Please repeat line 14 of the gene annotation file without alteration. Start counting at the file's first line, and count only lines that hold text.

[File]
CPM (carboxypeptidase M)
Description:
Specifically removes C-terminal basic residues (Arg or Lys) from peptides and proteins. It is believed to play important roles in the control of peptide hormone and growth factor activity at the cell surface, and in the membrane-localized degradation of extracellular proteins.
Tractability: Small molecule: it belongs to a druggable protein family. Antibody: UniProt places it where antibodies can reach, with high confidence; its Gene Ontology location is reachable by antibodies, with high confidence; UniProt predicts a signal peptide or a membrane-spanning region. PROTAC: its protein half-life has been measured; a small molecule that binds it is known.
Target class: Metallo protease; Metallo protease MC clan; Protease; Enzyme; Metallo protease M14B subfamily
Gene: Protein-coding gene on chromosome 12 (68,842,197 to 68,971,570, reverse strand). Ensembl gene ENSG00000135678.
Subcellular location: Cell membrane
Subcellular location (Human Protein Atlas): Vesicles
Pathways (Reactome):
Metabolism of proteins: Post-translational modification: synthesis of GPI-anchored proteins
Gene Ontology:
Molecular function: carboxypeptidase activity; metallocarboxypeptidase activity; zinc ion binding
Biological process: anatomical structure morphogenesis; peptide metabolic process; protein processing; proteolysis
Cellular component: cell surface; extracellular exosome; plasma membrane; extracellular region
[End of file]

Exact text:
Cellular component: cell surface; extracellular exosome; plasma membrane; extracellular region